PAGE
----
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Northern lights’ faint appearance in C.O. skies is ‘just the beginning’

(Update: adding information and video)

You'll need digital camera to see the lights now, but in next couple of years, you may be able to see a show with naked eye

BEND, Ore. (KTVZ) -- Earlier this week, at least one cold Central Oregonian was lucky enough to capture the Northern Lights at Sparks Lake through a camera lens.

Tim Schallberger shared with NewsChannel 21 his image from Sparks Lake, saying it took at least two years and over 10 failed attempts to capture it, on a 16-degree night at Sparks Lake, with South Sister under a fresh coat of snow.

“There’s a bunch of magic that has to happen," Schallberger told NewsChannel 21. "And you are just completely stoked you are there experiencing it.”

Schallberger said he's photographed the northern lights about a dozen times in the last eight years.

“It’s my favorite thing to photograph,” he said.

Jim Todd, director of science education at the Oregon Museum of Science and Industry in Portland, told NewsChannel 21 that seeing the lights in Central Oregon is "not exactly rare."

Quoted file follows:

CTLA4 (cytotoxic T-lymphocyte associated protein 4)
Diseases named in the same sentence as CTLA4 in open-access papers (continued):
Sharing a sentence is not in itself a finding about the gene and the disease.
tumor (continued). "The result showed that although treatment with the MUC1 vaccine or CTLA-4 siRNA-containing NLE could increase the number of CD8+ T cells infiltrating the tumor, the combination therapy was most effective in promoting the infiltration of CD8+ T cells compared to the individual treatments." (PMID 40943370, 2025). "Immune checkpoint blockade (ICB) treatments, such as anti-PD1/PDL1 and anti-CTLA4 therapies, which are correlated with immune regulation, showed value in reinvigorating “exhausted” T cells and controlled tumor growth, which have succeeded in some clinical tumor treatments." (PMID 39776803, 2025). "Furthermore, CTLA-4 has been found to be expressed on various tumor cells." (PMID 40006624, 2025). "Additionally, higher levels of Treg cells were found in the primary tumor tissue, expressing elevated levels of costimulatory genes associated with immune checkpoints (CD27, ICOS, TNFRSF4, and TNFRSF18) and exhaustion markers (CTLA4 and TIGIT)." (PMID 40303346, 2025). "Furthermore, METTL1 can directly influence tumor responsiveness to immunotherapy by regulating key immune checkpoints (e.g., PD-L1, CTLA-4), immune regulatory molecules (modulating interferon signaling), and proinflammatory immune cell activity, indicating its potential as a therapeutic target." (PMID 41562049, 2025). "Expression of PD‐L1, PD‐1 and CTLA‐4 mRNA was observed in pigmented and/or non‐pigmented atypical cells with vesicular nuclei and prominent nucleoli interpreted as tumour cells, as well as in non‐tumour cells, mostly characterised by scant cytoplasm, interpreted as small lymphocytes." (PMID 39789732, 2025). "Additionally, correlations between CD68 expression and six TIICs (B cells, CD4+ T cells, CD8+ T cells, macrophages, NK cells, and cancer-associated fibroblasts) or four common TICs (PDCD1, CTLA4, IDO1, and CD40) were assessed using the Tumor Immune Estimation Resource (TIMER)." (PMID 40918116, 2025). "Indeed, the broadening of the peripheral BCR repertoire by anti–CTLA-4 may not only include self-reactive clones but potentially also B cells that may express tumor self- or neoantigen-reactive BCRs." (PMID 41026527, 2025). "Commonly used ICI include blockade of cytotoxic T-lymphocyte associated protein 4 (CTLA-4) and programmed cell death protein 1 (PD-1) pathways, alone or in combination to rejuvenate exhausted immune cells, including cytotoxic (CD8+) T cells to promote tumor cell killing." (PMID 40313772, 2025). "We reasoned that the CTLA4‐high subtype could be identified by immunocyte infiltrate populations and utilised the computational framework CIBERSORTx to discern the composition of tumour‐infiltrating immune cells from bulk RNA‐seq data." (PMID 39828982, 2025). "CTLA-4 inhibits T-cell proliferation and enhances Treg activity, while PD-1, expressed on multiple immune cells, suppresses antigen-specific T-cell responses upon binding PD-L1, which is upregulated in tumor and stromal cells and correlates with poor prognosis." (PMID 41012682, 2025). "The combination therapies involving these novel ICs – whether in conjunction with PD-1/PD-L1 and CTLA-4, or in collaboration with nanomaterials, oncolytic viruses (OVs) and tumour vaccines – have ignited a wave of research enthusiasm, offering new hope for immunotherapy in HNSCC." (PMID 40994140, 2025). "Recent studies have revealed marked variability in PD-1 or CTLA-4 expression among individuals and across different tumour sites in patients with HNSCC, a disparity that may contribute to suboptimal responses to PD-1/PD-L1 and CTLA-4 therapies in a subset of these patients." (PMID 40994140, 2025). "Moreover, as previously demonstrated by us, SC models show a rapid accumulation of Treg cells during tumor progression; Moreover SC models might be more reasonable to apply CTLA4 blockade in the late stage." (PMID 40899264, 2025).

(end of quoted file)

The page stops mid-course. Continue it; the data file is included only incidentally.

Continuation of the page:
Todd explained that every 11 years, the sun goes through storm cycles that creates the northern lights, also known as aurora borealis. A new cycle started last year, which means you may be able to see their green glow through a camera lens, but not with the naked eye.

“Would we have been able to see it with our naked eye? Probably not, because it’s so faint,” Todd said. “The only way you can pick it up is through a fancy camera.”  

Todd said the showing is "just the beginning," and that Oregon is due for a big Northern Lights display some time between 2023 and 2025 when the sun is producing the most solar winds that create the green glow or northern lights.

“That’s the one I’m crossing my fingers for," Todd said. "That one storm (could be) so strong that you could see as far down as Nevada, Nebraska or Texas. Those are the ones you want to watch for are really strong storms.”

You can find an aurora forecast on the National Oceanic and Atmospheric Administration website.

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Jordan Williams

Jordan Williams is a multimedia journalist for NewsChannel 21. Learn more about Jordan here.



  1. This is a nice story. However, it would have been a nicer story had it included the time of night it is/was visible. Good attempt Jordan, but leaving a key element like the time out of the story sorta makes it moot.

    1. This guy goes out to Sparks on a 16 degree night with nice camera gear but doesn’t share all his secrets so you need to speak with Jordan’s manager. Got it.

    2. If you know anything about Northern Lights there is no specific times. You can get a better idea if you use an app that will tell you the KP level, winds, etc.

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